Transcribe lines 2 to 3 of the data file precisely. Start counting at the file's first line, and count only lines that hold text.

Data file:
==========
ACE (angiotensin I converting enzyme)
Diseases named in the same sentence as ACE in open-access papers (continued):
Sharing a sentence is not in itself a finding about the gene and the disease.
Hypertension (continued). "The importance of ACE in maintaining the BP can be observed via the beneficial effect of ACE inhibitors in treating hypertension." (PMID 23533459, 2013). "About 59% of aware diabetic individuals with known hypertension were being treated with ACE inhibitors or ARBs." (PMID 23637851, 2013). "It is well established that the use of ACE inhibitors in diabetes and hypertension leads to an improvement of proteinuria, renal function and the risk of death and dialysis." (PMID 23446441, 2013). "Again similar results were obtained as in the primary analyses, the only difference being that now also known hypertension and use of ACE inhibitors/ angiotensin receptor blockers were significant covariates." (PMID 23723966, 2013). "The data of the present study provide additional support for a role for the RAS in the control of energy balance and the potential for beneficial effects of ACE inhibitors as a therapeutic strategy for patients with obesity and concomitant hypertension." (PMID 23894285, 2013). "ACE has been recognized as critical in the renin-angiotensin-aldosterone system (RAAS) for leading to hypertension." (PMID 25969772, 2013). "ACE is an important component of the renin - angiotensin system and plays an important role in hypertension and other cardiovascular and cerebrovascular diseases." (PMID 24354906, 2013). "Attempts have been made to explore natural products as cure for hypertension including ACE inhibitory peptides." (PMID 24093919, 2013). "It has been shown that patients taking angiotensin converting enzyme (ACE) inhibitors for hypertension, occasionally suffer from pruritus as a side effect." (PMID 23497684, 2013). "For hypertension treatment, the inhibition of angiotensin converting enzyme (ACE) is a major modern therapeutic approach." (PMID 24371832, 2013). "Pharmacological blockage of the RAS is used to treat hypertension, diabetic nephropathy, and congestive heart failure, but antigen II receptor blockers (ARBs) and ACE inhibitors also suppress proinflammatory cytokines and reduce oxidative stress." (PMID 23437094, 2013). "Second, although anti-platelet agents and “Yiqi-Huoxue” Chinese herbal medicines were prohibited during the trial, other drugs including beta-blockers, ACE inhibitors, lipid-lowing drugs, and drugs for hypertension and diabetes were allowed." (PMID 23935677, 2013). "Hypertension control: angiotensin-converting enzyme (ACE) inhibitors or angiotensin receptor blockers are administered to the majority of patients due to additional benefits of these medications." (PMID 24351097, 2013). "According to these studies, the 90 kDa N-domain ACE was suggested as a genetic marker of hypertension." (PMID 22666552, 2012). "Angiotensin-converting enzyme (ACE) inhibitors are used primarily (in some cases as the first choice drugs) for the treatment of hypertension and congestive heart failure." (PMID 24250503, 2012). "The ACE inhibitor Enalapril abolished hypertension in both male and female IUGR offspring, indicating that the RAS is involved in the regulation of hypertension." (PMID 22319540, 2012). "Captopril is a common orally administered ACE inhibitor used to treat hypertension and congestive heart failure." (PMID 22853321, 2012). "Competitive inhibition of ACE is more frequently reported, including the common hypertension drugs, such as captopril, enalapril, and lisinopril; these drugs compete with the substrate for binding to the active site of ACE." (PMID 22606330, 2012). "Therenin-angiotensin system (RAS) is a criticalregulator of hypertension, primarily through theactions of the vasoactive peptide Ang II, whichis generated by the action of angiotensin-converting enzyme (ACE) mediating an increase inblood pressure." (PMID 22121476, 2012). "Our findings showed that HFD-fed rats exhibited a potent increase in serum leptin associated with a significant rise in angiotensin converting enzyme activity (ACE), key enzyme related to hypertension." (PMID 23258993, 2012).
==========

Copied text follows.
Diseases named in the same sentence as ACE in open-access papers (continued):
Sharing a sentence is not in itself a finding about the gene and the disease.